Dallas Simpson, Location Performance Sound Artist
Since childhood I have been exploring both country and urban environments. These experiences have been recorded visually through photography and aurally through sound recording. Over the last five years I have been exploring these environments both through listening and interactive performance using in some instances only found objects, or in other cases by carrying objects or placing them within the environment that I am exploring. These experiences, sometimes of a purely observational nature, sometimes driven by pre-conceived narratives, are recorded binaurally by sampling the sound from inside my ears.
When using headphones the listener is effectively hearing through my ears and has effectively access to my three dimensional perception (the artists perspective) of the location and my interaction with it. Through these shared relationships I am attempting to invite the listener into a new realm of aural sensory discovery which they may wish to explore for themselves in their everyday experiences.
True conservation starts from the heart through developing an emotional relationship through our senses with our environment. The utility of the practise of my art is, therefore, an attempt to invigorate the intensity of our relationship with our environment spiritually, emotionally, socially, musically, historically and in many other ways.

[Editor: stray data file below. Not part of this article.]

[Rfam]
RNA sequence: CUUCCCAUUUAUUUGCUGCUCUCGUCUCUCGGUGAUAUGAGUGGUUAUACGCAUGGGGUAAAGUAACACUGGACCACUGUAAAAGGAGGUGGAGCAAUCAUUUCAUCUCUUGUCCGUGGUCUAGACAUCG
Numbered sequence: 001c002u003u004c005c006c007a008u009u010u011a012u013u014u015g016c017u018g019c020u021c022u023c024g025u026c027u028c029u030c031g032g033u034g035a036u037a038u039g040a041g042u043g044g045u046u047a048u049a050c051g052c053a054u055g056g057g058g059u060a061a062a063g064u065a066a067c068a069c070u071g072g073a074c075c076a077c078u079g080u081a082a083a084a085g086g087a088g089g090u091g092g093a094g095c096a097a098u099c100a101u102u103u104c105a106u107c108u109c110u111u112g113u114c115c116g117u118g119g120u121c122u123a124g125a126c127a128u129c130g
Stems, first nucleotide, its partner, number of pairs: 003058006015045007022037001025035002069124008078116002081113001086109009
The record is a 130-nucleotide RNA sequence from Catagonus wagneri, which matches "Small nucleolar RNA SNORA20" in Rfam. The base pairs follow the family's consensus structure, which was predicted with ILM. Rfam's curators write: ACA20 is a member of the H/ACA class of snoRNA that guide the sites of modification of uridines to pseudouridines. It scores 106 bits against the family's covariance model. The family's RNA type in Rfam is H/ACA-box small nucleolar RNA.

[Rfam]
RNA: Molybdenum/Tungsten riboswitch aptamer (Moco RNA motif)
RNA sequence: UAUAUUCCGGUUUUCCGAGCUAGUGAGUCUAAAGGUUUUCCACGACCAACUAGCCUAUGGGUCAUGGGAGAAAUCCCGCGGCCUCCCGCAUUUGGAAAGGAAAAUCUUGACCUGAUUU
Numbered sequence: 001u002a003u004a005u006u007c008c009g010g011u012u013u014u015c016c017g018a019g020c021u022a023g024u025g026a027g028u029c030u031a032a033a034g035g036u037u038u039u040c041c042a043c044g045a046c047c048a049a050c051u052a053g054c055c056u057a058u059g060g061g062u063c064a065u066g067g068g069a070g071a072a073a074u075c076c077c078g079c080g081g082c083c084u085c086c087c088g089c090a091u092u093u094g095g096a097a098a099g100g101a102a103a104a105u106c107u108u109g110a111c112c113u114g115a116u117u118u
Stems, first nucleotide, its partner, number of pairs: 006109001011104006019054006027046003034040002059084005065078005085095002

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This is an extract from a recent work featuring a walk with sound improvisation using only found materials on the flood plain of the River Trent near the village of Kneeton, Nottinghamshire, England, UK. This section of the river is only accessible on foot. At this location a line of old willow trees marks the former edge of the main water course before the river was diverted and deepened to its present position about 70 yards away. The old willows here suffer regular drought during dry weather when the residual trough, which used to be the old bed of the river, dries out - on this occasion it is filled with the recent rains. The form of the willows reflects their condition. They are slowly dying, agonisingly bent and tortured in appearance. This is an improvisation intended to evoke the irregular rhythm of drought and water and the agonising dryness experienced by these old guardians of the river bank. Please note that the trees were not damaged during the course of the improvisation. The snapping sounds were made by using fallen twigs which had been stripped from the trees presumably by wind, deeper sounds by handling larger fallen dead branches.